Growth Companies

Report Card Time for Private Company Council

The Financial Accounting Foundation is seeking input on how well the council has addressed the needs of private company financial statement users.
Matthew HellerFebruary 27, 2015
Report Card Time for Private Company Council

The trustees of the Financial Accounting Foundation are asking stakeholders to weigh in on the report card they are preparing on the performance of the Private Company Council over the past three years.

In a notice issued Thursday, the trustees, who created the PCC in May 2012, asked for comment on the council’s effectiveness, accomplishments, and future role in setting standards for private companies.

Specific questions include, “Has the PCC been successful in proposing alternatives within Generally Accepted Acccounting Principles that address the needs of private company financial statement users?” and “Has the PCC been effective as an advisory body to the FASB in the standard-setting process?” Stakeholders have until May 11 to respond.

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“The PCC has made significant progress in addressing issues that are important to private companies and the wider financial reporting community,” FAF Chairman Jeffrey Diermeier said in a news release. “Going forward, the PCC will need to balance the demands of its role as an advisory body to the FASB with its responsibility to identify and help resolve private company financial accounting and reporting issues that arise in current GAAP.”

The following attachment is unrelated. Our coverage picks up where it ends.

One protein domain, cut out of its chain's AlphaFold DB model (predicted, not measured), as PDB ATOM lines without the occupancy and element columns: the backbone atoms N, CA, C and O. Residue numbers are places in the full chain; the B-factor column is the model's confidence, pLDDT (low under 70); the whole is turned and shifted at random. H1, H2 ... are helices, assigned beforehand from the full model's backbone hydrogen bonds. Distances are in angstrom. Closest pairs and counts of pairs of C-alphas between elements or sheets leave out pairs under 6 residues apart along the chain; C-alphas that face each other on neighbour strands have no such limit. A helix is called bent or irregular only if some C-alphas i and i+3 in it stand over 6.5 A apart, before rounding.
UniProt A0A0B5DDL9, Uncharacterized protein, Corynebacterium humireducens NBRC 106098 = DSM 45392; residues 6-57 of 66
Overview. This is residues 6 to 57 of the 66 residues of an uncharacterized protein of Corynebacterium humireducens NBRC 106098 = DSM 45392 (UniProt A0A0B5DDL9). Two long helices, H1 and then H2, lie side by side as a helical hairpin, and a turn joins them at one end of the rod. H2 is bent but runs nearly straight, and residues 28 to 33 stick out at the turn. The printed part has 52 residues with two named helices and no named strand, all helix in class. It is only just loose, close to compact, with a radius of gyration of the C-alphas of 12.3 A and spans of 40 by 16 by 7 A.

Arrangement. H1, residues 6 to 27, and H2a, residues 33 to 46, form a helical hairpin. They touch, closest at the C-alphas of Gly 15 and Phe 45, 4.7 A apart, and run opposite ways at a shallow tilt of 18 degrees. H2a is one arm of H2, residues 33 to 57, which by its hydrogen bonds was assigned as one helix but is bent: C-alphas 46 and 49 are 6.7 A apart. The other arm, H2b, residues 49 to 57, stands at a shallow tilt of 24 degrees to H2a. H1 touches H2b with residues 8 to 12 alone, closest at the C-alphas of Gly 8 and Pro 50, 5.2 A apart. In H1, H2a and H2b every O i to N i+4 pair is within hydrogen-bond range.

When the trustees established the PCC, they stated that they would conduct an assessment of the council after its first three years of operation.

During that time, the Journal of Accountancy noted, the PCC has established a number of GAAP alternatives for private companies that are intended to decrease costs and complexity without sacrificing usefulness to users of financial statements. To date, PCC-initiated actions have resulted in four Accounting Standards Updates.

In addition, the PCC has given FASB feedback on private company perspectives during the board’s development of standards. Last week, council members told the FASB that an initiative to simplify the balance sheet classification of debt was conceptually sound but expressed concern there could be unintended consequences as a result of more debt being classified as current.

The FAF trustees identified possible improvements to the PCC in the request for comment. They include continuing to transition the council “from a body that primarily develops alternatives to existing GAAP to one that primarily provides input on active FASB agenda projects.”

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